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Lafitte's Louisiana

Six sites comprise the Jean Lafitte National Historical Park and Preserve, giving a glimpse into southern Louisiana's culture.

The impact of Jean Lafitte on the Gulf Coast is far-reaching. He was a pirate (although he called himself a privateer) who may have been born in France or possibly present-day Haiti. He smuggled goods and slaves into the United States. He may have been a spy, but later joined ranks with Gen. Andrew Jackson.

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Above: Cannons at the ready at Chalmette Battlefield where the Battle of New Orleans was fought. Karen Gibson

Below: The Chalmette Plantation House faces the Mississippi River. Karen Gibson

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Stories abound about this mysterious 19th-century man, but we do know he had a special fondness for a new U.S. territory called Louisiana, and Lafitte left his mark on the land and the heritage of Louisiana's delta.

Recognizing his influence, the National Park Service created the Jean Lafitte National Historical Park and Preserve in 1978. Since that time, it has grown to six locations throughout southern Louisiana, from swamps to battlefields, and even to the streets of the French Quarter.

New Orleans

Start your exploration at Jean Lafitte park headquarters, which is at the French Quarter Visitor Center. If you arrive when the French Quarter Visitor Center opens at 9 a.m., you can snag one of the tickets to the riverfront history walk. As you stroll along the Mississippi River levee, listen to a park ranger bring the history of New Orleans alive.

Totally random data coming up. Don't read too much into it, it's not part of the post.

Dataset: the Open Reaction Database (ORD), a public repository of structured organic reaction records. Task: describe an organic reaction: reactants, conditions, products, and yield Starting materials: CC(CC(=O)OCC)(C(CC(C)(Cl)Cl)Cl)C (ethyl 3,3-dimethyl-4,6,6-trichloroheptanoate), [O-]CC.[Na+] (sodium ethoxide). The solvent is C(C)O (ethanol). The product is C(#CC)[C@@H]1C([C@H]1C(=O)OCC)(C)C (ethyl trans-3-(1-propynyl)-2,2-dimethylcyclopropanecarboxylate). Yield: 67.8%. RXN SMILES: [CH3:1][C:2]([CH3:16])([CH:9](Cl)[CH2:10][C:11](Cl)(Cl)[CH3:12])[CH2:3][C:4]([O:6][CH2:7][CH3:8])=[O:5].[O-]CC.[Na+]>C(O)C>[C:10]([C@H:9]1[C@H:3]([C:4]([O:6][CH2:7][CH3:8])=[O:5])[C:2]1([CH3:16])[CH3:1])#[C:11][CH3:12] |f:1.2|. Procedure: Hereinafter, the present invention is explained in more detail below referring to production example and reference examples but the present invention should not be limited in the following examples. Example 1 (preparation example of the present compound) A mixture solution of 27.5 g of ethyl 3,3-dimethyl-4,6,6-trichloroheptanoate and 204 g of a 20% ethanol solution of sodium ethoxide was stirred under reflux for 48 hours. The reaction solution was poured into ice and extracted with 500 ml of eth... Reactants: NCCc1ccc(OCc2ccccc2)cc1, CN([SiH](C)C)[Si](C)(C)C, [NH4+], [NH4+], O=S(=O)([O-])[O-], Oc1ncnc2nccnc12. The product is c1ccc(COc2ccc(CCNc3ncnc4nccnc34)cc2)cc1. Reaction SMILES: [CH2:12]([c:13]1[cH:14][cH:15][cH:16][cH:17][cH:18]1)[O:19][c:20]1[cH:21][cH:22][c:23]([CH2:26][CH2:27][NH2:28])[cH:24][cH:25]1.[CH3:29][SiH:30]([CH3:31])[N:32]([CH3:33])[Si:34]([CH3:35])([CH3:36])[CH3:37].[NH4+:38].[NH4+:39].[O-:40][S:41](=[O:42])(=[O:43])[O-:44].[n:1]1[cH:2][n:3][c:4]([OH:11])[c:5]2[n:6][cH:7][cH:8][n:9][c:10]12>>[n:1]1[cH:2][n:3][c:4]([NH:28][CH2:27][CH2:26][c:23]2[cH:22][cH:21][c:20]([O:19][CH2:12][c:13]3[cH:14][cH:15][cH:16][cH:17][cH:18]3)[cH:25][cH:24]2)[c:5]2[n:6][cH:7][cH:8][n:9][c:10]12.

Only nine miles from the French Quarter is another piece of Jean Lafitte National Historical Park and Preserve, the Chalmette Battlefield and National Cemetery, but it might as well be a world away for its differences. What Chalmette and the French Quarter share are a proximity to the Mississippi River and ties to Lafitte.

With the United States and Britain at war in 1812, the British decided to attack from the Gulf of Mexico. The British asked for Lafitte's help, but he joined American forces. Eventually, Gen. Andrew Jackson accepted Lafitte's help.

The Battle of New Orleans erupted on Jan. 8, 1815, on Chalmette Plantation. Lafitte's knowledge of the area, plus his artillery and men, helped to eventually secure a victory for the U.S.

A plantation house from the 1830s faces the Mississippi River. The Creole Queen paddle wheeler makes two stops a day as part of its narrated cruises. On the grounds, rangers continue with details of the Battle of New Orleans. On occasion, re-enactors add to the story as well.

Important spots on the battlefield are marked to allow visitors a glimpse into history. Beyond the battlefield is the national cemetery where approximately 15,000 American soldiers, from the War of 1812 to the Vietnam War, and their dependents, are buried.

Protecting Louisiana's Bayous

The 23,000-acre Barataria Preserve outside Marrero, La., comes closest to what people typically think of as a national park. A 45-minute drive south of New Orleans brings you into bayou country and to the third location of Jean Lafitte National Historical Park and Preserve.

Half of the preserve's trails are boardwalks that take visitors over marshes and swamps. Stay on marked trails and be alert for snakes and alligators. Insect repellent can also come in handy.

Rangers, phone audio tours, and interpretive signs point out highlights like Indian shell mounds and the remaining bald cypress that once prospered in the swamp. These slow-growing trees stretching to 100 feet high and 15 feet in diameter can live thousands of years. See the 600-year-old Monarch of the Swamp holding court on the Bayou Coquille Trail.